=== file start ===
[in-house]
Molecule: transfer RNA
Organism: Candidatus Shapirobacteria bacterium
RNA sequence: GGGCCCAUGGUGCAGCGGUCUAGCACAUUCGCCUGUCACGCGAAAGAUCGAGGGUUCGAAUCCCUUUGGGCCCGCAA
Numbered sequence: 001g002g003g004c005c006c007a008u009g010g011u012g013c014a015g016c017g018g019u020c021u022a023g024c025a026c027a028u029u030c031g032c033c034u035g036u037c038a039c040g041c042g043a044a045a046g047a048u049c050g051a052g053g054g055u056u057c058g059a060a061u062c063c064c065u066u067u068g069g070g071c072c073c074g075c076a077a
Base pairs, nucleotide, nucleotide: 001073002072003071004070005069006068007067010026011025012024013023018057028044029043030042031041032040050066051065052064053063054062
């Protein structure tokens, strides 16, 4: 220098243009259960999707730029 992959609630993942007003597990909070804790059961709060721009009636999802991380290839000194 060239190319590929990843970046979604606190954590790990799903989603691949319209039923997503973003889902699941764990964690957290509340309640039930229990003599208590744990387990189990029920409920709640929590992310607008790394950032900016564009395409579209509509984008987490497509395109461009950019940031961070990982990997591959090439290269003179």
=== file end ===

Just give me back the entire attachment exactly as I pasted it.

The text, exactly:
[in-house]
Molecule: transfer RNA
Organism: Candidatus Shapirobacteria bacterium
RNA sequence: GGGCCCAUGGUGCAGCGGUCUAGCACAUUCGCCUGUCACGCGAAAGAUCGAGGGUUCGAAUCCCUUUGGGCCCGCAA
Numbered sequence: 001g002g003g004c005c006c007a008u009g010g011u012g013c014a015g016c017g018g019u020c021u022a023g024c025a026c027a028u029u030c031g032c033c034u035g036u037c038a039c040g041c042g043a044a045a046g047a048u049c050g051a052g053g054g055u056u057c058g059a060a061u062c063c064c065u066u067u068g069g070g071c072c073c074g075c076a077a
Base pairs, nucleotide, nucleotide: 001073002072003071004070005069006068007067010026011025012024013023018057028044029043030042031041032040050066051065052064053063054062
């Protein structure tokens, strides 16, 4: 220098243009259960999707730029 992959609630993942007003597990909070804790059961709060721009009636999802991380290839000194 060239190319590929990843970046979604606190954590790990799903989603691949319209039923997503973003889902699941764990964690957290509340309640039930229990003599208590744990387990189990029920409920709640929590992310607008790394950032900016564009395409579209509509984008987490497509395109461009950019940031961070990982990997591959090439290269003179």